It’s been a tough few years for everyone to varying degrees. From political unrest and upheaval to polarization to global pandemics to inflation, supply chain crises, and outright war, it’s understandable if your employees feel a little on edge. In this environment of upheaval, uncertainty, and tension, people seek reassurance and connection more than ever. In fact, these feelings may be a key driver behind the Great Resignation.
Recent research by McKinsey shows a disconnect between what employers believe about why people are quitting and the reality behind why people are leaving. Factors that employers see as most important to employees—work-life balance and inadequate compensation, for example—are actually less important to employees than believed. Employees say that a sense of belonging and feeling valued by their managers are two of the most critical factors in their work decisions—even above having a flexible work schedule.
How can you encourage that sense of belonging and value within your organization? Recent articles in the Harvard Business Review suggest that reassuring employees and fostering connection could be precisely what you need to help your team recover some sense of balance and normalcy.
Here are six questions to use to open communication and connect with your team:
1. How do current events affect our purpose?
Both individuals and teams have a purpose, and when challenging events occur, we can feel rocked a little off-center or find it tough to remember our purpose. As a leader, take a moment to remind your team of its existing purpose and ask if current events change anything. It’s possible that recent events could shift your team’s purpose, but perhaps the team just needs to be grounded in something previously established to help them navigate disruption. Open this dialogue and see what comes up.
2. What would help you right now?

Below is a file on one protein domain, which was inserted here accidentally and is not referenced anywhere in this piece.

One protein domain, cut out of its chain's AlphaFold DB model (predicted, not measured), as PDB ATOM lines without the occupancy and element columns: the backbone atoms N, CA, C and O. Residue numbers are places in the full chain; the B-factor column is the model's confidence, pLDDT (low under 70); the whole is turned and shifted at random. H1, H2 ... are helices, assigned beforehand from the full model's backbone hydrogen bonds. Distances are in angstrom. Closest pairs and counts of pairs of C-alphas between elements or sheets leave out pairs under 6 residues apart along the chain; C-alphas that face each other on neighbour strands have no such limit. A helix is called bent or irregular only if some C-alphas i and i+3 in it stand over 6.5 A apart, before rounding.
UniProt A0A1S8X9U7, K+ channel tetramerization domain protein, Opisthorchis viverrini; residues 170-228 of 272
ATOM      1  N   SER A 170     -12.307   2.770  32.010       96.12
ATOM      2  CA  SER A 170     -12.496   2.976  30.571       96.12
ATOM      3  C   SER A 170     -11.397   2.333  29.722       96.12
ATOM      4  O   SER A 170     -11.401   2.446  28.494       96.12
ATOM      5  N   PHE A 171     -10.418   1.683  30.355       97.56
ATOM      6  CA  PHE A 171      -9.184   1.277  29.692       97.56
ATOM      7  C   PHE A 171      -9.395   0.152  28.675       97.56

Ask this question of your team as a whole and as individual contributors. The answer might be more personal for individuals, such as a more flexible work schedule due to family circumstances or time off to visit distant relatives. For teams, the answer might be additional resources or more conversation around relevant events.
3. How can I better support you?
This is a question to ask of yourself as well—how can you better support your team? One way is by modeling healthy behaviors—getting sleep, exercising, eating well, and taking time for personal connection and hobbies. Demonstrating healthy behaviors is just the first step, though. Be sure your team members are empowered to take the time for their own self-care, and if it appears that they are feeling especially unbalanced or rundown, ask them individually how you can support them.
4. What can we do as a team to make a difference?
In the midst of global events, people may feel helpless and hopeless. Can your team support a local charity that’s working to alleviate suffering? Can you find or sponsor a charitable event? Spurring everyone to do good could help bolster team connection and improve mental health.
5. What did you do this weekend?
Or “How is your child/parent/partner?” or “What was the highlight of your week?” In both one-on-one and team meetings, take the time to break the ice with fun, casual questions to get people talking about themselves. Share your details as well. It’s almost impossible to remain disconnected from people emotionally when you’ve bonded over shared personal information!
6. What wins are we celebrating?
Encourage your team to celebrate every win, no matter how large or small, no matter who is responsible for the success. In an environment where people feel safe, they’ll be happy to amplify a co-worker’s win, and that kind of goodwill will inevitably spread.
Retention improves when employees feel connected, supported, and focused on a purpose. By improving communication and connection even during uncertain and challenging times, you’ll not only improve employee engagement, but also drive satisfaction and retention.